Chapter 3 -‐ Elements of Music. Chapter 4 -‐ Listening to Film Music.
Chapter 5 -‐ Birth of an Art Form, 1895-‐1907. Chapter 6 -‐ The Foundations of Modern Film, 1897-‐1919.
UNIT 2: The Silent Film Era -‐ 1895-‐1928 Week 3: February 7
Chapter 7 -‐ CASE STUDY: Birth of a Nation. Writing Assignment #1 (Discussion Questions) Due.
Chapter 8 -‐ The Golden Age of Silent Film, 1920-‐1928. Chapter 9 -‐ The Transition to Sound, 1926-‐1928.
UNIT 3: The Sound Era Begins -‐ 1928-‐1944 Week 4: February 14
Chapter 10 -‐ The Early Years of Sound, 1928-‐1933 Chapter 11 -‐ Entering a New Golden Age, 1934-‐1938.
Chapter 12 -‐ Hollywood’s Greatest Year: 1939. Chapter 13 -‐ Modern Voices, 1936-‐1944.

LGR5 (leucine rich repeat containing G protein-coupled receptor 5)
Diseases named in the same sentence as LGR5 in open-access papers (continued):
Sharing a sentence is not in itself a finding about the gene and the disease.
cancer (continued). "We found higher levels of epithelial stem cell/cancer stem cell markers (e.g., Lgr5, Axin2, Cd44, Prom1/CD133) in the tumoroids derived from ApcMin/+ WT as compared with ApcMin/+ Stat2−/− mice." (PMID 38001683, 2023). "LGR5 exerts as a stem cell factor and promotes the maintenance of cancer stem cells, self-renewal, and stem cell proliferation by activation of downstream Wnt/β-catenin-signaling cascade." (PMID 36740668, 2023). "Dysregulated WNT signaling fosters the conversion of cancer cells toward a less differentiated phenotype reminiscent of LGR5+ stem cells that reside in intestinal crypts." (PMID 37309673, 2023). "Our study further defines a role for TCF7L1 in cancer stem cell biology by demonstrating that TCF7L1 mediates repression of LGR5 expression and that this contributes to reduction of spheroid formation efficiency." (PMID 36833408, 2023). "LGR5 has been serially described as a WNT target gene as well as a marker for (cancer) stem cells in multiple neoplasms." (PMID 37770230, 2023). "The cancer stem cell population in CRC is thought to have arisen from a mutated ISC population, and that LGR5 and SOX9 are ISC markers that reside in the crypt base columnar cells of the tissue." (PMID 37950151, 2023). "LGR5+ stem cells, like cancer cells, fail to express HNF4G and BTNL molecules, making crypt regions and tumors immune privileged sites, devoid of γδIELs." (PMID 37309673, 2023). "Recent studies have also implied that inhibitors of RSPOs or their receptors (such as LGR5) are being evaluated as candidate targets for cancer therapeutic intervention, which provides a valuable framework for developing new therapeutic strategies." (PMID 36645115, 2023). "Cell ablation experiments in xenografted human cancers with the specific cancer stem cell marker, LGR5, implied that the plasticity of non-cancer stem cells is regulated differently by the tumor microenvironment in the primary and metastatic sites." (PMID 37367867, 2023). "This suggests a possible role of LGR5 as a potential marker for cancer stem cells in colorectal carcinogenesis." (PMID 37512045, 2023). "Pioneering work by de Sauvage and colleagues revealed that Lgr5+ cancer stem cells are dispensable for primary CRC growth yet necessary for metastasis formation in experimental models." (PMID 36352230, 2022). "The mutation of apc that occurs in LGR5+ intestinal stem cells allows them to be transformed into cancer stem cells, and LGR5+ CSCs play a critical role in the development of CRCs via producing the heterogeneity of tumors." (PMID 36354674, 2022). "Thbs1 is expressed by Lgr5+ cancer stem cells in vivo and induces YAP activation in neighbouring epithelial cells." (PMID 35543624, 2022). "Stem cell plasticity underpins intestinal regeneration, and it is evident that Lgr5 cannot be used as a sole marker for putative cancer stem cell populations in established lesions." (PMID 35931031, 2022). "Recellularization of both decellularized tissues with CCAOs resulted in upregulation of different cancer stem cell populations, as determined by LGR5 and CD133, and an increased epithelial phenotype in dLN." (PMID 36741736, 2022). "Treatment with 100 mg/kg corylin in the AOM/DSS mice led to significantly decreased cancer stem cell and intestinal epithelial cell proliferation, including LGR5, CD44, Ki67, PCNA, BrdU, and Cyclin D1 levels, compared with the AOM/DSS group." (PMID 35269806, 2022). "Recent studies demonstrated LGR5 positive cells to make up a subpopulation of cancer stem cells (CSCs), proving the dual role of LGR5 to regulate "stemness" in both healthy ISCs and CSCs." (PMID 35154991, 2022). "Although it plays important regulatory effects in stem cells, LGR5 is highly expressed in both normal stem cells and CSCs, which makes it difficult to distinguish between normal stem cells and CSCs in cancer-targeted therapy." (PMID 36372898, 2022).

Chapter 14 -‐ CASE STUDY: Casablanca Writing Assignment #2 (Essay 1) Due
Week 5: February 21 February 23
UNIT 4: Entering a Cold War -‐ 1944-‐1959 Week 6: February 28
Chapter 15 -‐ Postwar Trends, 1944-‐1949. Chapter 16 -‐ Country, Rock, and All That Jazz, 1950-‐1956.
Chapter 17 -‐ Expanding Modern Styles, 1950-‐1956. Chapter 18 -‐ Close of the Decade, 1956-‐1959.
Week 7 March 6
Chapter 19 -‐ CASE STUDY: Scenes from Ben-‐Hur
UNIT 5: A New American Cinema -‐ 1960-‐1976
Chapter 20 -‐ CASE STUDY: Scenes from Psycho
March 13, 15
SPRING BREAK -‐ NO CLASSES
Chapter 21 -‐ Declining Traditions, 1960-‐1967.
Week 9 March 20
Chapter 22 -‐ The Emerging New Era, 1960-‐1967.
Chapter 23 -‐ Crisis Years, 1968-‐1972. Chapter 24 -‐ The Postwar Years, 1973-‐1976.
Week 10 March 27
UNIT 6: The Classic Revival, 1977-‐1988
Chapter 25 -‐ Star Wars and Postmodernism, 1977-‐1984.
Week 11 April 3
Chapter 26 -‐ CASE STUDY: E.T. the Extra-‐Terrestrial.
E.T. the Extra-‐Terrestrial continued.
Chapter 27 -‐ In the Shadow of Star Wars, 1977-‐1984. Chapter 28 -‐ Settings Far and Near, 1982-‐1988.